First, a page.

Glasses-Free 3-D Set to Grow, Thomson Reuters Says
The term “3-D” has been largely synonymous with Hollywood blockbusters, buttered popcorn and ill-fitting cardboard glasses since the 1950s, when three-dimensionality was introduced to draw TV owners into theaters.
Over the past 20 years, 3-D-capable devices like set-top boxes as well as 3-D programming have become available at home. A lack of standard broadcasting formats, relatively little content and the need for 3-D glasses, however, have kept it from a broad audience.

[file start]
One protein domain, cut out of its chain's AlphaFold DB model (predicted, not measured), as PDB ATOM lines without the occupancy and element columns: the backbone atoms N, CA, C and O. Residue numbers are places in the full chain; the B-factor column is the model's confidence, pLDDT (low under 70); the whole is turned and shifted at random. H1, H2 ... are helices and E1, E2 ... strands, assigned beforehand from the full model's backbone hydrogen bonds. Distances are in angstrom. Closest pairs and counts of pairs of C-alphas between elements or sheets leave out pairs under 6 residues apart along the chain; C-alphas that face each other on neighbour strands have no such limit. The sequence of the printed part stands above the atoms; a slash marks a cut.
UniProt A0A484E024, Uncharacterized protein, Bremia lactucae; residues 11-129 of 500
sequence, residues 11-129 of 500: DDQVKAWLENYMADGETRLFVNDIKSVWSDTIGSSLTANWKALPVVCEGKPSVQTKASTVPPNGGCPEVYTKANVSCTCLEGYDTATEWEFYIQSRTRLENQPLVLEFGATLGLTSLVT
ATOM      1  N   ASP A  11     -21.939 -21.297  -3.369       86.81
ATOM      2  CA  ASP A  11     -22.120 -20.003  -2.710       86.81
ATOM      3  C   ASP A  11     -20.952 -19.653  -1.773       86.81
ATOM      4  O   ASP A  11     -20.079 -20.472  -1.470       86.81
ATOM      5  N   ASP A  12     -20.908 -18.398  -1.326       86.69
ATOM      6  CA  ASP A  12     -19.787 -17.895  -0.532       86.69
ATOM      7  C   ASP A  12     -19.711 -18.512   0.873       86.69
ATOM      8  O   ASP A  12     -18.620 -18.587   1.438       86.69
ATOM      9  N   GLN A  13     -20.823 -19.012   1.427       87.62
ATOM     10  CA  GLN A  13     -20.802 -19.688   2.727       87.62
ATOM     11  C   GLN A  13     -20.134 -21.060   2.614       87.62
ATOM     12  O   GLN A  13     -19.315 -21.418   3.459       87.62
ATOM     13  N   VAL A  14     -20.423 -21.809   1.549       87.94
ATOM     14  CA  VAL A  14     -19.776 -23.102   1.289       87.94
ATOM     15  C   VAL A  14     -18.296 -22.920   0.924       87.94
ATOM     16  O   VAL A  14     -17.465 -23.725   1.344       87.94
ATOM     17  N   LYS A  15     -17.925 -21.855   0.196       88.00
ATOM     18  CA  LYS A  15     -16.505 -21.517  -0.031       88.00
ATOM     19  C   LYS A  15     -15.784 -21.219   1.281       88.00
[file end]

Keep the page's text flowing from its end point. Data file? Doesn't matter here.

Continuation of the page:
Tech companies are betting that will all change, and when it does, you’ll be able to lose the glasses.
According to new data from Thomson Reuters, 3-D-related patents have risen sharply in recent years, led by companies such as Samsung, Panasonic and Toshiba. “It will only be a matter of time before 3-D televisions start showing up in the home,” the report says.
Patent activity in the 3-D television space grew 69 percent over a five-year period, with more than 1,000 unique invention patents filed last year alone. This year is on par, with 486 filed in the first half of 2009.